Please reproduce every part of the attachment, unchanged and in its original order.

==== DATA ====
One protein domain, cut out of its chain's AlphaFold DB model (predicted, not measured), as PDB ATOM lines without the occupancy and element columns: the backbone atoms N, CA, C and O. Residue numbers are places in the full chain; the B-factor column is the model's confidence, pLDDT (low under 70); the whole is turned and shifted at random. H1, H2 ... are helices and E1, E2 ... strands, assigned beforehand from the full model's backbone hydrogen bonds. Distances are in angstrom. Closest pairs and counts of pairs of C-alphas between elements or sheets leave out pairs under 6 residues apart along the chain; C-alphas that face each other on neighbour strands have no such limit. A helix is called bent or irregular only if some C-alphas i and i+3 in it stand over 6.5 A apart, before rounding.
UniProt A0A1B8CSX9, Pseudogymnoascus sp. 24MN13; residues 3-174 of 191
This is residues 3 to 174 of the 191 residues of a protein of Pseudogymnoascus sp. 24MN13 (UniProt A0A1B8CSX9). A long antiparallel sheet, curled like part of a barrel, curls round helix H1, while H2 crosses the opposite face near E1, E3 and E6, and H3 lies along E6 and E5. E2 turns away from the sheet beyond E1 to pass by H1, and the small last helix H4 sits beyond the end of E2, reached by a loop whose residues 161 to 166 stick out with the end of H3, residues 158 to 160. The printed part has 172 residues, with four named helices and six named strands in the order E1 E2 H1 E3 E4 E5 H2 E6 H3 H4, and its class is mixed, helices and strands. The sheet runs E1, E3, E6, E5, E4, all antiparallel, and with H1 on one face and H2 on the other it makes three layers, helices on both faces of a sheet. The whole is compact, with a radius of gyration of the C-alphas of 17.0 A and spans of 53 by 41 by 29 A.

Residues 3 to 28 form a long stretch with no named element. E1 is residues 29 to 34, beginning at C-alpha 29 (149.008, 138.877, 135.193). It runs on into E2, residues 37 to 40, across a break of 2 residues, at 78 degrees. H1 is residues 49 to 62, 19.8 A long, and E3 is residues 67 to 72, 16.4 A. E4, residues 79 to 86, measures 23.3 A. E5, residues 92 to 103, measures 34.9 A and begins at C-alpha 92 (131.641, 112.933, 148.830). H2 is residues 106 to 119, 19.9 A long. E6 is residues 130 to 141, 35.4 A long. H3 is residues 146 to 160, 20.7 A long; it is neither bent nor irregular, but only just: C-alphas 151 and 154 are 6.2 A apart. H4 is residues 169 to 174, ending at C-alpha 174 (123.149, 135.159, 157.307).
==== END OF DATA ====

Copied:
One protein domain, cut out of its chain's AlphaFold DB model (predicted, not measured), as PDB ATOM lines without the occupancy and element columns: the backbone atoms N, CA, C and O. Residue numbers are places in the full chain; the B-factor column is the model's confidence, pLDDT (low under 70); the whole is turned and shifted at random. H1, H2 ... are helices and E1, E2 ... strands, assigned beforehand from the full model's backbone hydrogen bonds. Distances are in angstrom. Closest pairs and counts of pairs of C-alphas between elements or sheets leave out pairs under 6 residues apart along the chain; C-alphas that face each other on neighbour strands have no such limit. A helix is called bent or irregular only if some C-alphas i and i+3 in it stand over 6.5 A apart, before rounding.
UniProt A0A1B8CSX9, Pseudogymnoascus sp. 24MN13; residues 3-174 of 191
This is residues 3 to 174 of the 191 residues of a protein of Pseudogymnoascus sp. 24MN13 (UniProt A0A1B8CSX9). A long antiparallel sheet, curled like part of a barrel, curls round helix H1, while H2 crosses the opposite face near E1, E3 and E6, and H3 lies along E6 and E5. E2 turns away from the sheet beyond E1 to pass by H1, and the small last helix H4 sits beyond the end of E2, reached by a loop whose residues 161 to 166 stick out with the end of H3, residues 158 to 160. The printed part has 172 residues, with four named helices and six named strands in the order E1 E2 H1 E3 E4 E5 H2 E6 H3 H4, and its class is mixed, helices and strands. The sheet runs E1, E3, E6, E5, E4, all antiparallel, and with H1 on one face and H2 on the other it makes three layers, helices on both faces of a sheet. The whole is compact, with a radius of gyration of the C-alphas of 17.0 A and spans of 53 by 41 by 29 A.

Residues 3 to 28 form a long stretch with no named element. E1 is residues 29 to 34, beginning at C-alpha 29 (149.008, 138.877, 135.193). It runs on into E2, residues 37 to 40, across a break of 2 residues, at 78 degrees. H1 is residues 49 to 62, 19.8 A long, and E3 is residues 67 to 72, 16.4 A. E4, residues 79 to 86, measures 23.3 A. E5, residues 92 to 103, measures 34.9 A and begins at C-alpha 92 (131.641, 112.933, 148.830). H2 is residues 106 to 119, 19.9 A long. E6 is residues 130 to 141, 35.4 A long. H3 is residues 146 to 160, 20.7 A long; it is neither bent nor irregular, but only just: C-alphas 151 and 154 are 6.2 A apart. H4 is residues 169 to 174, ending at C-alpha 174 (123.149, 135.159, 157.307).